April 25, 2010

WHILE LABOUR REVERTED TO THE SECOND WAY...:

A Lib-Con deal is a real possibility: David Cameron and Nick Clegg could sink their differences more easily than you might think ( Matthew d'Ancona, 4/24/10, Daily Telegraph)

It seems to me that, distilled to their essentials, the polls in aggregate reveal four basic truths about the mood of the British public in late April 2010. First, disgusted by the expenses scandal and the financial crisis, the voters are hungry for change. Second, as a consequence, they no longer want Gordon Brown to be Prime Minister. Third, they lean towards David Cameron PM but have reservations about him, and the prospect of an undilutedly Tory government. Fourth, they have found in Nick Clegg a telegenic tribune, who articulates the nation's grievances better than anyone else and incarnates the dynamism and freshness they yearn for.

From all this, one can pluck a fairly obvious conclusion: that the electorate would be broadly content with a Cameron-Clegg government, but would take to the streets in protest if the outcome of a hung parliament was Gordon Brown's continued occupancy of Number 10 with the terrible connivance of Clegg, the supposed "change-maker". It follows no less logically that all who want to see Gordon removed from Downing Street, and the Tory party in power rather than tearing itself to pieces in opposition, should be thinking constructively about whether and how a Lib-Con pact could work. [...]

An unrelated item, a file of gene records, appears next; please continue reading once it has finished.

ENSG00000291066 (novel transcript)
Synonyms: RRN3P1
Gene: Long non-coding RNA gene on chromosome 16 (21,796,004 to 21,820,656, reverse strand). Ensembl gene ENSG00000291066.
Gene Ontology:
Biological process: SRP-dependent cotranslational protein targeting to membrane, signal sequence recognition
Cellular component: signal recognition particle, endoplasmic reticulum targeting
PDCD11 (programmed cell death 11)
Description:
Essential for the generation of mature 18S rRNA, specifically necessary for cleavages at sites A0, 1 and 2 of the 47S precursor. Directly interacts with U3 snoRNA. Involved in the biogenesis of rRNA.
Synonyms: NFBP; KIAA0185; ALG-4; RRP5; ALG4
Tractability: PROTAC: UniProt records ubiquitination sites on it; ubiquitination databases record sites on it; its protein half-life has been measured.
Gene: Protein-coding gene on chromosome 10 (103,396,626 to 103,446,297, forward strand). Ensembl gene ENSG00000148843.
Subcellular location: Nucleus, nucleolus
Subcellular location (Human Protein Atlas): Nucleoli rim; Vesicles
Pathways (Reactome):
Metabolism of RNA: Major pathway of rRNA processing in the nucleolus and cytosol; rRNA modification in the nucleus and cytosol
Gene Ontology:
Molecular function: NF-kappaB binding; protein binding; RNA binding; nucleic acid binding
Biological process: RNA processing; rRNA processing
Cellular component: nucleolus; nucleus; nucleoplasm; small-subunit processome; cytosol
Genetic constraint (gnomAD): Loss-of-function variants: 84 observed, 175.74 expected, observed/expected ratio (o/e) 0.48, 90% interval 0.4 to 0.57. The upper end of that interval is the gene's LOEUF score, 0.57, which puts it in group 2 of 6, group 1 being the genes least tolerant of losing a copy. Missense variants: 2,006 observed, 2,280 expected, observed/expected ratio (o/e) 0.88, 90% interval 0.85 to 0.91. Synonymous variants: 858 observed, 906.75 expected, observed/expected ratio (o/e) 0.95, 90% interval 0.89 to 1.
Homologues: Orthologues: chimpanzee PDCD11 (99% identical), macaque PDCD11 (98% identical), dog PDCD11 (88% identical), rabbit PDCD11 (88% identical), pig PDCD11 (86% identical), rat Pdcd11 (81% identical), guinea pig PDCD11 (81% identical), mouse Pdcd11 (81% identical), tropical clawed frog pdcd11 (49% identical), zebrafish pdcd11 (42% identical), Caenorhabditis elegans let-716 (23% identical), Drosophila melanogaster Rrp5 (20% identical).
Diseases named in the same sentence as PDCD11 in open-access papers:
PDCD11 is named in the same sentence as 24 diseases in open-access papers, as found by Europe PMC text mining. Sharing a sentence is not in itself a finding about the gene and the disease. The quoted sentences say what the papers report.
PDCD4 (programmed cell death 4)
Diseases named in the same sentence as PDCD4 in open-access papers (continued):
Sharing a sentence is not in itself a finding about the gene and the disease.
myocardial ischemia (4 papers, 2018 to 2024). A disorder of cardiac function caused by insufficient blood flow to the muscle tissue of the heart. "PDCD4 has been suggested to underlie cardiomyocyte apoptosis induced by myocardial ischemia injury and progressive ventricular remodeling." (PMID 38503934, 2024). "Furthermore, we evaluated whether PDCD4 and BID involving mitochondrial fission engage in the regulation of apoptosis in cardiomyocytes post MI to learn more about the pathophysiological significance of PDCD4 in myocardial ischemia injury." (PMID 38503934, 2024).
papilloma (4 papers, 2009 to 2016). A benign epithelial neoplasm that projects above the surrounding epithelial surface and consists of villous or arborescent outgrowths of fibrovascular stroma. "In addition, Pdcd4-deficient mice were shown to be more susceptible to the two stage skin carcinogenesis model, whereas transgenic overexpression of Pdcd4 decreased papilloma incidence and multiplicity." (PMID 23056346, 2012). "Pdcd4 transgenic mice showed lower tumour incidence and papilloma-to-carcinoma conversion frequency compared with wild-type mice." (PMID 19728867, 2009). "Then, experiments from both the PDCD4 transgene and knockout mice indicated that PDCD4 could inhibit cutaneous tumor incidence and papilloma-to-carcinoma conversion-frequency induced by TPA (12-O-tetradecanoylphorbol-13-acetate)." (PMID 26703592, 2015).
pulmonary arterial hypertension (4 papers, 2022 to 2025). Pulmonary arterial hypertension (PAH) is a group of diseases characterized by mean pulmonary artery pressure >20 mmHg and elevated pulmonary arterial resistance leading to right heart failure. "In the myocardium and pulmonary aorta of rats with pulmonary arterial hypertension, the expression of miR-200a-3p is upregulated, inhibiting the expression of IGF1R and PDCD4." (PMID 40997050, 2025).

It was Clegg who called for "savage" spending cuts in September – a word Messrs Cameron and Osborne would never dare deploy. Long before he was Lib Dem leader, Clegg was advancing plans to break up the NHS far more radical than anything Andrew Lansley, the shadow health secretary, has ever proposed. The Lib Dems have picked up and run with Lord Saatchi's wise plan to remove the poorest from taxation altogether.

Moreover, Clegg and several of his fellow contributors to the 2004 Orange Book have much more in common with the Cameroons than they do with the Brownites: an interest in decentralisation, the strengthening of community and serious public service reform. Broadly speaking, they are part of the same political cohort.


...its rivals moved further Third.

Posted by Orrin Judd at April 25, 2010 8:52 AM
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